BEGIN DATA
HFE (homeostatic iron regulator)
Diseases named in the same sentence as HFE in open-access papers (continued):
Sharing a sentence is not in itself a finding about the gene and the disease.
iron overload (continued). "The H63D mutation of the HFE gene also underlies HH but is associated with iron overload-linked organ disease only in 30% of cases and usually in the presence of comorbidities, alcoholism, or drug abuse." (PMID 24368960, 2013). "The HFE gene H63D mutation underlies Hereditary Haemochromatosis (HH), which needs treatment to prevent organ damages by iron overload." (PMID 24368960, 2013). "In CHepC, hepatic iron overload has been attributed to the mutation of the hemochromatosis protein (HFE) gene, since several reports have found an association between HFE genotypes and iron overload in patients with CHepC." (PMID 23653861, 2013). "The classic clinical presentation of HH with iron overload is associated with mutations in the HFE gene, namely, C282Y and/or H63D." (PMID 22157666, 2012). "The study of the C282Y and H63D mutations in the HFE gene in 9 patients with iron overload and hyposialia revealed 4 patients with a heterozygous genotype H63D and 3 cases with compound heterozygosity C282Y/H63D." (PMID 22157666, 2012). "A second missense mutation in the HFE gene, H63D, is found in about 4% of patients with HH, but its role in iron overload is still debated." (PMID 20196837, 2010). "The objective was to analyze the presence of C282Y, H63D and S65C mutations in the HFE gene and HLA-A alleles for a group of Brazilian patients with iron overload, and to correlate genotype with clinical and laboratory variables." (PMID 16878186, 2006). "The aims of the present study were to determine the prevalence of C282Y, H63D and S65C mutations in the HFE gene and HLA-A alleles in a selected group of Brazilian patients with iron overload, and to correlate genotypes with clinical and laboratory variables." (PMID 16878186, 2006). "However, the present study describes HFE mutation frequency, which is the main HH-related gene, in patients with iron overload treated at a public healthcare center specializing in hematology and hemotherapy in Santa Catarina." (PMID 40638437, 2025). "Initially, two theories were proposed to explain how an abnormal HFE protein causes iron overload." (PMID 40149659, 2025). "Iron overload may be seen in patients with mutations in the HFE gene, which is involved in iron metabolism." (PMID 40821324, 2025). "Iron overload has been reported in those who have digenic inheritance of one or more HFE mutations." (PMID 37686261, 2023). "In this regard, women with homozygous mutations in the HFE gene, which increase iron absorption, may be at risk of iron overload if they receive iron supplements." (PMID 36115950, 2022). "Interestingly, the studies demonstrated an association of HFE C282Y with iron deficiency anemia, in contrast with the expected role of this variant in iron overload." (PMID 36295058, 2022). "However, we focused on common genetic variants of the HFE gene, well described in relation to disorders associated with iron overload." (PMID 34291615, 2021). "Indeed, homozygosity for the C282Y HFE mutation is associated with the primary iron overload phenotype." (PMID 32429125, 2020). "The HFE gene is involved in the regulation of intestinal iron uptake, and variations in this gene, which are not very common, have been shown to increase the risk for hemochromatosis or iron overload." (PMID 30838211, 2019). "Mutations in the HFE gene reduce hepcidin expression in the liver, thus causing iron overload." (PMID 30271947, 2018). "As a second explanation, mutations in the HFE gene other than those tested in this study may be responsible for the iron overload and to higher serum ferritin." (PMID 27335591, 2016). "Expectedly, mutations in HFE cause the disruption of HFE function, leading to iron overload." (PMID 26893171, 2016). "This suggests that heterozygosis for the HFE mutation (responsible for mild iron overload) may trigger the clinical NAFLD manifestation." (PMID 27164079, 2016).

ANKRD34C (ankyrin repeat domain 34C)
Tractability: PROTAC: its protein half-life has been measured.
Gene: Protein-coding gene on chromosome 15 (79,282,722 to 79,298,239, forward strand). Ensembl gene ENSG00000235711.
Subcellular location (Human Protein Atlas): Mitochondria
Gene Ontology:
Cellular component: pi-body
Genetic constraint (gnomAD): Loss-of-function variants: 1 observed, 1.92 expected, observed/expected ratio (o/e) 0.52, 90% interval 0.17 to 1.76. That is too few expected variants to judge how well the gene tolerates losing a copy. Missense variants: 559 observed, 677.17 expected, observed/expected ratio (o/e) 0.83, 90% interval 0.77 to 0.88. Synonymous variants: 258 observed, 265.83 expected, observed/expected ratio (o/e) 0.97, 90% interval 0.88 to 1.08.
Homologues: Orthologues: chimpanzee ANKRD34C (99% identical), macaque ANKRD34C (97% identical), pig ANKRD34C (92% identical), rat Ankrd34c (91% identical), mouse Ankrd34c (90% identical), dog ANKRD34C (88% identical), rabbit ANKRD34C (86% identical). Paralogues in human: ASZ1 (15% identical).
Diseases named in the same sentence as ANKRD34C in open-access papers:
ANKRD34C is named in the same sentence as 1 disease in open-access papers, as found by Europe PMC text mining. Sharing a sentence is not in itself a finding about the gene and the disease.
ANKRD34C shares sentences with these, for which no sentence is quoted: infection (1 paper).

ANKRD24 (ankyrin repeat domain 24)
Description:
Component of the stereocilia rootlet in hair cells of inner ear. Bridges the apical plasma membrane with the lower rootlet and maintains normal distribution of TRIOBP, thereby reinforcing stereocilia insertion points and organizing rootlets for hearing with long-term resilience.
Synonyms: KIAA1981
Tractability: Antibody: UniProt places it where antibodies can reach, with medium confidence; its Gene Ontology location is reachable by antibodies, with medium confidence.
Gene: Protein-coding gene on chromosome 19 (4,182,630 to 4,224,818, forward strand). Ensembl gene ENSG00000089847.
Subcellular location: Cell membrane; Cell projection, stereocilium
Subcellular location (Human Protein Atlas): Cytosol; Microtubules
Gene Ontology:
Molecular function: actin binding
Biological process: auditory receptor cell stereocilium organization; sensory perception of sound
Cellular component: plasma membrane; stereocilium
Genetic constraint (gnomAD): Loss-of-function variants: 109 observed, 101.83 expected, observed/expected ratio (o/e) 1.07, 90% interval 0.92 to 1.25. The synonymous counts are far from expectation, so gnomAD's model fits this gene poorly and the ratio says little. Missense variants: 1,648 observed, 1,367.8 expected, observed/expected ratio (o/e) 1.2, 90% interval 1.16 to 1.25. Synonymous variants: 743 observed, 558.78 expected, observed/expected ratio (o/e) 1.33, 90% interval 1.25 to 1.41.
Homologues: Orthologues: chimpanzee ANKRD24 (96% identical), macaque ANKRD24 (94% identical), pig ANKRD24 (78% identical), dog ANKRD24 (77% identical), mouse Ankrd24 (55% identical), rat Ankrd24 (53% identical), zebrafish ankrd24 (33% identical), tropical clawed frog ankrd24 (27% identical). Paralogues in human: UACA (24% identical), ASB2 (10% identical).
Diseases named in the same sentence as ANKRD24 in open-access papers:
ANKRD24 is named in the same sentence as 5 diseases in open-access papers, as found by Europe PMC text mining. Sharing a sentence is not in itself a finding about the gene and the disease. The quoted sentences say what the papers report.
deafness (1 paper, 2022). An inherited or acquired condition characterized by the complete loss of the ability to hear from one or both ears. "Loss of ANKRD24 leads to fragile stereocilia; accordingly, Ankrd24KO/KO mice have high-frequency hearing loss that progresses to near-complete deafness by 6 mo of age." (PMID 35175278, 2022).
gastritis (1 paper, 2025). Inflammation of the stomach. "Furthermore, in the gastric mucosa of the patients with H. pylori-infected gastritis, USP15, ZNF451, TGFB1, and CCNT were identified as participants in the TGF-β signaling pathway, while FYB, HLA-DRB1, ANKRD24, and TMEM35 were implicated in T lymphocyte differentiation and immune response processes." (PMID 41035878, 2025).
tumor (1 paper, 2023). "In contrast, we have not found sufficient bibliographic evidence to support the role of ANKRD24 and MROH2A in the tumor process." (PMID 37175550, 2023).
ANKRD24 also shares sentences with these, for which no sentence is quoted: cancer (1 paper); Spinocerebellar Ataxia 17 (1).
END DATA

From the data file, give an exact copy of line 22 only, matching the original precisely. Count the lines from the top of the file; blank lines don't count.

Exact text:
Subcellular location: Cell membrane; Cell projection, stereocilium